Insomnia is a movie that is a bit lost in his body of work but one well worth seeing. It had some baggage when it came out: 1) it was the film that followed the brilliant Memento, 2) it was based on a Norwegian movie of the same name, thus suffering from comparisons, 3) it had the go-to guy for weariness, stress and/or crankiness, Al Pacino, an actor who suffers from being so good at portraying those kinds of characters the world often parodies them and thus obscure the quality of his performances.

But make no mistake, this is a really good movie and the performances are even better. Unfortunately, my review below doesn’t really do it justice. I wouldn’t call this a great movie; it’s a good one. However, amongst good movies it’s heads above the others.

Directed by Christopher Nolan

I’m at an advantage in that I’ve never seen the original, Erik Skjoldbjærg movie Insomnia. The truth is, I knew almost nothing about the Christopher Nolan film of Insomnia. I picked it up as a PV disc (previously viewed). Well, was I ever pleasantly surprised.

Of recent films, it’s one of the best to be released on DVD this year. It’s exciting, intriguing and intelligent. It’s shot beautifully, skilfully constructed, and gets great performances from its entire, well-chosen cast.

It’s very mysterious. While you know what the surface story is about, a murder and a cat-and-mouse game between the killer and a detective, you’re never quite sure what the undercurrents are about, not till the very end. And the movie is about those undercurrents.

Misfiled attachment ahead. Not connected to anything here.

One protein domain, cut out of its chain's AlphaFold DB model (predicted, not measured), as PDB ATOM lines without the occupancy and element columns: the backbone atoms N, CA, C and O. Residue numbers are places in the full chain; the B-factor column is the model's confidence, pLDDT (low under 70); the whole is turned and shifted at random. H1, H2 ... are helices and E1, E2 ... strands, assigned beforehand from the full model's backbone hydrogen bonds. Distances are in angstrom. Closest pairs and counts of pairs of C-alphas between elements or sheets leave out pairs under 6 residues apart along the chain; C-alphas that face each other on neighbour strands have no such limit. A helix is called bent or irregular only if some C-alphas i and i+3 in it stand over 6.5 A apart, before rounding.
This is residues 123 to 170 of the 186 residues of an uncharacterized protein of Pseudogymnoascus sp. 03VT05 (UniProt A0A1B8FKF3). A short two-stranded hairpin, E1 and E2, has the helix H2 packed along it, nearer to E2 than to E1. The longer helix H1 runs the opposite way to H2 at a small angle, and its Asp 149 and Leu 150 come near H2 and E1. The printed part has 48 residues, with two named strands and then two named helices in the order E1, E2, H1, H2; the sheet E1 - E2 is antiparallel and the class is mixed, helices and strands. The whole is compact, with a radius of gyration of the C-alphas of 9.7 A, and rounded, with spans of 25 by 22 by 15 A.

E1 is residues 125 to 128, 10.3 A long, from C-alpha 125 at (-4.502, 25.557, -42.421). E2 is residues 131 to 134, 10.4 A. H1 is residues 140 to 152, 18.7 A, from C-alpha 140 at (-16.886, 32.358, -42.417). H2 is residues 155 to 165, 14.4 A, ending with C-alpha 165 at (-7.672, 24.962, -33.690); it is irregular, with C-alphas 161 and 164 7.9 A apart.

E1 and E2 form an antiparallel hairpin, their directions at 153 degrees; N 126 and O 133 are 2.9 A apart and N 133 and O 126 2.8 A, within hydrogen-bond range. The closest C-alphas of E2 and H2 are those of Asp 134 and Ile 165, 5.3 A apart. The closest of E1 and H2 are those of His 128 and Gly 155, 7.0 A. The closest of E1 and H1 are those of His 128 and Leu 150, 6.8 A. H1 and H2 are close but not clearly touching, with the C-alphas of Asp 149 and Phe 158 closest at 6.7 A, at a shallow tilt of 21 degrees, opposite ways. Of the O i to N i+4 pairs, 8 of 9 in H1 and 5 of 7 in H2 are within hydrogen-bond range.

While their department is undergoing an internal investigation back in L.A., two detectives are sent to Nightmute, Alaska, to help solve a murder case. While there, they set a trap for the killer.

He shows up but escapes in a heavy fog.

During the confusion of the chase in the fog, one detective (Al Pacino as Will Dormer) shoots and kills the other (Michael Donovan).

It appears to be an accident, but as the movie unfolds this becomes unclear.

Detective Dormer’s troubles then begin to snowball: the investigation in L.A., the investigation into the shooting of his partner, and a growing relationship with the killer, Robin Williams.

The killer appears to know some of Dormer’s secrets so he has a power position, which he uses. He plays with Dormer, trying to get the detective to help him deflect guilt in the murder he’s committed.

As all this is going on, Detective Dormer can’t sleep. He’s far north, and it’s in the late spring of the year, so it is daylight almost constantly. Struggle as he might, he can’t evade light; he can’t find sleep.

He starts unraveling and Pacino plays it dead on, showing us in his face the stress and anxiety the detective is experiencing.

The movie is about guilt. The light acts as a kind of spotlight in the film. No matter what Dormer does, he’s anxious he’s going to be found out.

Wonderfully constructed, played and executed, Insomnia is a very good movie.